In the Middle Ages, the heretic, more than any other social or religious deviant, was experienced as an imaginary construct. Everyone believed heretics existed, but no one believed himself or herself to be a heretic, even if condemned as such by representatives of the Catholic Church. Those accused of heresy, meanwhile, maintained that they were the good Christians and their accusers were the false ones. Exploring the figure of the heretic in Catholic writings of the twelfth and thirteenth centuries as well as the heretic's characterological counterpart in troubadour lyrics, Arthurian romance, and comic tales, "Truth and the Heretic" seeks to understand why French literature of the period celebrated the very characters who were so persecuted in society at large. Karen Sullivan proposes that such literature allowed medieval culture a means by which to express truths about heretics and the epistemological anxieties they aroused.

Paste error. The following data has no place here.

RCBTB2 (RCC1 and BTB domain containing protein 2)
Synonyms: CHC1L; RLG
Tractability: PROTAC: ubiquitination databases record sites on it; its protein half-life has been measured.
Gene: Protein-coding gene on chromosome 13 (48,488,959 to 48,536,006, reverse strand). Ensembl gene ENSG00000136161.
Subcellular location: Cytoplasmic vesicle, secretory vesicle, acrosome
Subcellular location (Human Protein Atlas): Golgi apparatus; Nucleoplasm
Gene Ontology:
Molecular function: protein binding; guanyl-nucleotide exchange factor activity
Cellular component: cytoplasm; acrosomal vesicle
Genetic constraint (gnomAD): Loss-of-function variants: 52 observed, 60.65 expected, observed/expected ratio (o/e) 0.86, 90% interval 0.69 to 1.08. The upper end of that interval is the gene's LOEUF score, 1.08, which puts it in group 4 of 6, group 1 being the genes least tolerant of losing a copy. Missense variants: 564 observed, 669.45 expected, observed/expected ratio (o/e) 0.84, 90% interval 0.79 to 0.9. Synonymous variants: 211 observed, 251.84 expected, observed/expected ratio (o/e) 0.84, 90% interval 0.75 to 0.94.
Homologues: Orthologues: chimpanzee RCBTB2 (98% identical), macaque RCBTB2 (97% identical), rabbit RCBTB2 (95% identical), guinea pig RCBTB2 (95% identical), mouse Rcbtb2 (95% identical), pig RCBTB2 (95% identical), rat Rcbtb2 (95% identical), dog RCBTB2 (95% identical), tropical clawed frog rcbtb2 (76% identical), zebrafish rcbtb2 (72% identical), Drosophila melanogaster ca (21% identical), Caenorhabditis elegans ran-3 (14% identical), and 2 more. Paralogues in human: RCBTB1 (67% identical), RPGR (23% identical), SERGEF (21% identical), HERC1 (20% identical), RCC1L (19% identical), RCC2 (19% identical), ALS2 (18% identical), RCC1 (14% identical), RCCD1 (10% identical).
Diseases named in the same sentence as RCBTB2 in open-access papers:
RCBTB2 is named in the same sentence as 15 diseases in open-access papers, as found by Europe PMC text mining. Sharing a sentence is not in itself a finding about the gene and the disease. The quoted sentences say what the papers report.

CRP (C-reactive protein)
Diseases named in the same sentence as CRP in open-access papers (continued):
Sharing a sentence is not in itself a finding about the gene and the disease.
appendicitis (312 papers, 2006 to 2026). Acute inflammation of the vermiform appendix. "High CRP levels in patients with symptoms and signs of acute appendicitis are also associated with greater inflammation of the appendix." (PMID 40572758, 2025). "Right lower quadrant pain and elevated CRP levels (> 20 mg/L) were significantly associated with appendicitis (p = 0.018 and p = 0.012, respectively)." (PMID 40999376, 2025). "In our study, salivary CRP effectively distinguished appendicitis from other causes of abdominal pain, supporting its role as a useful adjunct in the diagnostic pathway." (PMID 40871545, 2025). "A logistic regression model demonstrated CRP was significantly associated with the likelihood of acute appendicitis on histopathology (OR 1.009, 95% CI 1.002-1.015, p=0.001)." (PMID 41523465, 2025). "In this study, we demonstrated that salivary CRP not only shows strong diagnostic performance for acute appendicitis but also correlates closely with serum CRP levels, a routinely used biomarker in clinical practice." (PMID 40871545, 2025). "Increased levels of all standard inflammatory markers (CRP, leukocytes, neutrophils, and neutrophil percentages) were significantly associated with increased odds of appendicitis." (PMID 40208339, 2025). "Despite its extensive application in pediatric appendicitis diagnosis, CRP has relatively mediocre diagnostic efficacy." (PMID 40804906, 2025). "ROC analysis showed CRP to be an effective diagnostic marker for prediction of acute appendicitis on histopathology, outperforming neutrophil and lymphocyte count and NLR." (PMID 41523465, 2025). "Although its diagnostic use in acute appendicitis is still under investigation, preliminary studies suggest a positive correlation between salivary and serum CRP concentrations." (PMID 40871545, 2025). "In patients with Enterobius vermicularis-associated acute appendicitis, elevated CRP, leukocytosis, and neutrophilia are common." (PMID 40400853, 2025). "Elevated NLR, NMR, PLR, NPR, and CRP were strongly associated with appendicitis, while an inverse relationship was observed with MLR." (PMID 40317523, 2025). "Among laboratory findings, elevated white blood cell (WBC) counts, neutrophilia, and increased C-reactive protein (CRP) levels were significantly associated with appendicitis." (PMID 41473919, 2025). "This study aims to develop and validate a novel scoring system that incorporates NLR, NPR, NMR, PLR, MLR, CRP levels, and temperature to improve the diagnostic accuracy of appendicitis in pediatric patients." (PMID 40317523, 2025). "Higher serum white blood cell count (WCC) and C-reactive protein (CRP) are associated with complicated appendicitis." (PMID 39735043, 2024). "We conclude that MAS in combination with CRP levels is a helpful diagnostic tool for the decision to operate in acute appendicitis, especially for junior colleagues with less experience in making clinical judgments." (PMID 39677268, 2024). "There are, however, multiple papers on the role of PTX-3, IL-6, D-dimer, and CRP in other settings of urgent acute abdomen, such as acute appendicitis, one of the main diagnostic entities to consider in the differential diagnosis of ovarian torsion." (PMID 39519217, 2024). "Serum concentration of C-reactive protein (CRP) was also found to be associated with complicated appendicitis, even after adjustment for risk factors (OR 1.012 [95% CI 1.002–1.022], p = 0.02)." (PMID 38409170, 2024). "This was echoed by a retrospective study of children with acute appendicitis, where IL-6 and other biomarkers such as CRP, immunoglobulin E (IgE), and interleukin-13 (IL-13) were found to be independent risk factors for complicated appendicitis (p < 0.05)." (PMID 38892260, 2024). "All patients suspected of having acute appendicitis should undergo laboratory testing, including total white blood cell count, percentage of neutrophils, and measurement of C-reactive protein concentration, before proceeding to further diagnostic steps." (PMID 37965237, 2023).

The first book-length study of the figure of the heretic in medieval French literature, "Truth and the Heretic" explores the relation between orthodoxy and deviance, authority and innovation, and will fascinate historians of ideas and literature as well as scholars of religion, critical theory, and philosophy.